Your aging aunt has asked you to be trustee of the trust she set up for her spendthrift daughter.  “Why not?” you think.  Think again.  As a laymen, Trusteeship over another’s trust is a burdensome job, fraught with potential personal (read: you pay) liability.

In addition to the trust provisions which lay out your duties and obligations, California imposes very strict guidelines and protections which, in aggregate, are referred to as fiduciary duties.  They include:

Duty to administer trust

Duty of loyalty

Duty to deal impartially with beneficiaries

Duty to avoid conflict of interest

Duty not to undertake adverse trust

Duty to take control of and preserve trust property

Duty to make trust property productive

Duty to keep trust property separate and identified

Duty to enforce claims

Duty to defend actions

Duty not to delegate

Duty with respect to cotrustees

Duty to use special skills

Each duty above imposes very strict and nuanced responsibilities on California trustees. These are onerous, and often easily and inadvertently breached by a layman. Moreover, if the trustee is also a beneficiary of the trust, they will subject to much harsher scrutiny.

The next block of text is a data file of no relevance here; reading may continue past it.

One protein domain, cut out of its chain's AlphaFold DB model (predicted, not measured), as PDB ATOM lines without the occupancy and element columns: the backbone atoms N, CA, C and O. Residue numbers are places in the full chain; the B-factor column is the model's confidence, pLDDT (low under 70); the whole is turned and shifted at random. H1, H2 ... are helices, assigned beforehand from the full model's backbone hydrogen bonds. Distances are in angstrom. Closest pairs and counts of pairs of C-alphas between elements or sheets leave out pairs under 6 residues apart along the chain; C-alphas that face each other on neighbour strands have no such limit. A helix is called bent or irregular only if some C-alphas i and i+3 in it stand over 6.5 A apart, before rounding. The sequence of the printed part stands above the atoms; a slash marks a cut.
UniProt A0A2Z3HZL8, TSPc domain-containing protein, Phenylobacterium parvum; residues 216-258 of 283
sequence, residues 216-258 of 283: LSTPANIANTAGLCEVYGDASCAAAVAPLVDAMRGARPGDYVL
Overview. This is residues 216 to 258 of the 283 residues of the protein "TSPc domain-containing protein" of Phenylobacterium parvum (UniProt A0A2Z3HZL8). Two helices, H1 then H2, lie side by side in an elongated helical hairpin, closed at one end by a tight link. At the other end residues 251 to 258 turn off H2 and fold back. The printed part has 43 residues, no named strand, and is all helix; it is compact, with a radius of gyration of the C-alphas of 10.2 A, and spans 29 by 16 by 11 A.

If a trustee is sued for breach of his or her fiduciary duties, he or she may be forced to disgorge any trustee fees taken, may have to pay out of pocket for any damage incurred to the beneficiaries as a result of the trustee’s actions, and may in fact be liable for punitive damages. Furthermore, once one has accepted the position of trustee, they may necessarily become a liaison between hostile beneficiaries (usually family members) which can have an emotional toll on the trustee – particularly if the trustee is related to the beneficiaries.  Sides may be taken, and familial relations may be damaged.  Moreover, San Diego courts have begun cracking down on trustee fees; by some accounts, $25/hour is now considered the standard for a lay-trustee.

The best thing a trustee can do to protect themselves is to not accept the position in the first place.  Absent that, a trustee is usually authorized to enlist professionals – financial advisers, accountants and lawyers – to assist with prudent and lawful management of the trust.  These professionals are paid from the trust assets, rather than by the trustee him/herself.  A good team of professionals will not only lighten the burden of trusteeship, they will ensure that a trustee complies with his or her fiduciary duties.







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